That volunteering trip – a big blunder?

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Among the young generation it is easy to find an individual who has travelled the world, embraced cultures and helped locals in various volunteering projects. Recent research suggests that this is a growing trend and not necessarily a positive one. Gap year trips are brimming with well-intentioned volunteers hoping for a life changing experience with life changing results on those they visit.

Recently research emerged which suggested that students taking part in short term volunteering projects are actually doing more harm than good. The report, conducted by the Human Sciences Research Council, who carry out their work primarily in South Africa, described volunteers as ‘voluntourists’ who take jobs away from ‘local workers, especially when people are prepared to pay for the privilege to volunteer’. Describing the contributions made as ‘often brief’, they argue that ‘the work is usually low skilled’ and therefore, lacking in value.

This research is disheartening; it suggests that the work carried out by numerous students is not as beneficial as we are led to believe. The short-lived projects apparently hinder ‘long-term development in poor countries’, despite being ‘well-intentioned’. Perhaps even more saddening are the claims of executive director of the research council, Linda Richter, who criticises the ‘intimate connections’ often made with vulnerable children as part of the volunteer projects. Working within a village and helping the local community, it seems that bonds naturally form with those children who are perhaps already ‘neglected, abused and abandoned’.

In the next year, around 500,000 young people are expected to take part in such projects, full of hope and happiness at the prospect of helping those less fortunate than themselves. Where does this research leave them?

Disillusioned by the research I had found, I contacted the University of Southampton’s branch of SKIP who are responsible for working with local communities in Madagascar. Their volunteers teach children about hygiene and nutrition, whilst also engaging in building projects to benefit the local area; this work is perhaps similar to that being criticised in the report. Discovering more about the project gave me insight into the great work that is being carried out by young people.

The project co-ordinators 2010/2011, Emily and Sarah, added in response to the report that SKIP’s projects ‘are planned and carried out always with sustainability in mind’, suggesting that the volunteering projects are not simply temporary but have a wide range of advantages for the locals, even when the volunteers return home. A strong example of this is SKIP’s training of local young people for translation purposes. In doing so, the young people improve their English and are given certificates and references which enhance their employment prospects. On the back of this initiative one youth has gained a job as a Tour Guide.

One aspect questioned by the report was the amount of time given to the projects and therefore, the limited benefits that they bring to the local communities. SKIP, whilst conducting summer projects of only a few weeks, has been working in the same region for over five years, developing strong relationships with locals through weekly contact with them. The training and overseeing which goes on while they carry out their summer building projects means that representatives can continue their work during the rest of the year. It seems that these projects are thoroughly planned and stand up well to the current criticism. The project co-ordinators emphasised that SKIP never aims to work in the place of locals; local materials and people are used as far as possible and they plan to train locals to continue teaching healthcare when the project finishes.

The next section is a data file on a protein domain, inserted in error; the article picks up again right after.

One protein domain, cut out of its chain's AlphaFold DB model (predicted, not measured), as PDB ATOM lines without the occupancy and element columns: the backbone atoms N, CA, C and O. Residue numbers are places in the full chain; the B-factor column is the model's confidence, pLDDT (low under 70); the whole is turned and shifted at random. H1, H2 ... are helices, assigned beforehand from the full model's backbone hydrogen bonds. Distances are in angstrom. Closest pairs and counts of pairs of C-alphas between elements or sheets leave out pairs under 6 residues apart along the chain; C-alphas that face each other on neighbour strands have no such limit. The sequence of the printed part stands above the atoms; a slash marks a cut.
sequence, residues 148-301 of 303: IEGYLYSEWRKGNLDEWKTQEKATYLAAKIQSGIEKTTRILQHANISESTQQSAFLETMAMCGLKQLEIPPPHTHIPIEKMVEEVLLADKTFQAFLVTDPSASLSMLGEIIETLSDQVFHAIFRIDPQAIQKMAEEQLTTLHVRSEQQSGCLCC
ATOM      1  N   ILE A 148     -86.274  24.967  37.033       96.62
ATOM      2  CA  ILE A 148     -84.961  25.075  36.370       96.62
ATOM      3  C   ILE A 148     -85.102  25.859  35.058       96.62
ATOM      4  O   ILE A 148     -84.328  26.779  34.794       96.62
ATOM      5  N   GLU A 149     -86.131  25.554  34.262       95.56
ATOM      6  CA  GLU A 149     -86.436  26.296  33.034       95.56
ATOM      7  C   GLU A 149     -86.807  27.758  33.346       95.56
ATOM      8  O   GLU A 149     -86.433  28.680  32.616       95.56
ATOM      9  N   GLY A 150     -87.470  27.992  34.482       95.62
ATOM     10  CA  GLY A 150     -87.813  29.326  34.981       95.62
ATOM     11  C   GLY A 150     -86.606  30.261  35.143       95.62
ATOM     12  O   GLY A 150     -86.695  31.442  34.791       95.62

The report’s concerns about the welfare of neglected children were countered by SKIP’s co-ordinators who argued that ‘this is a challenge faced by children all over the world’, likening it to children changing primary school teachers annually and coping well. While it is impossible to measure the impact on every individual, it is without a doubt ‘part of life experience’.

These projects will remain a controversial issue but it is important to consider the argument from the perspective of both the experienced volunteer and the overseer of the communities in which they work. SKIP provided convincing arguments to oppose the claims of the report and restored my belief in the importance of volunteering abroad.

Perhaps most importantly, those who volunteer do so to benefit those who are less fortunate than themselves. This intention is in some ways as crucial as the result of it; I am sure that the local communities appreciate and recognise the thoughts of those who have no obligation to come and help them. Volunteering is about exalting our common humanity and extending love to others in the world. It is important to support anything that encourages this.

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Discussion2 Comments

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    There’s plenty of ‘less fortunate’ people who could benefit from volunteer work here in Southampton. What, that not ‘exotic’ enough?

    Frankly, I’d rather international charity work was done by skilled professionals sensitive to the needs of that particular community. The CV and ego-boosting afforded to student volunteers in these projects cannot surmount the feel of moral tourism that follows in their wake.

    Help locally and donate to charity. It may be less glamorous but it helps people a whole lot more.

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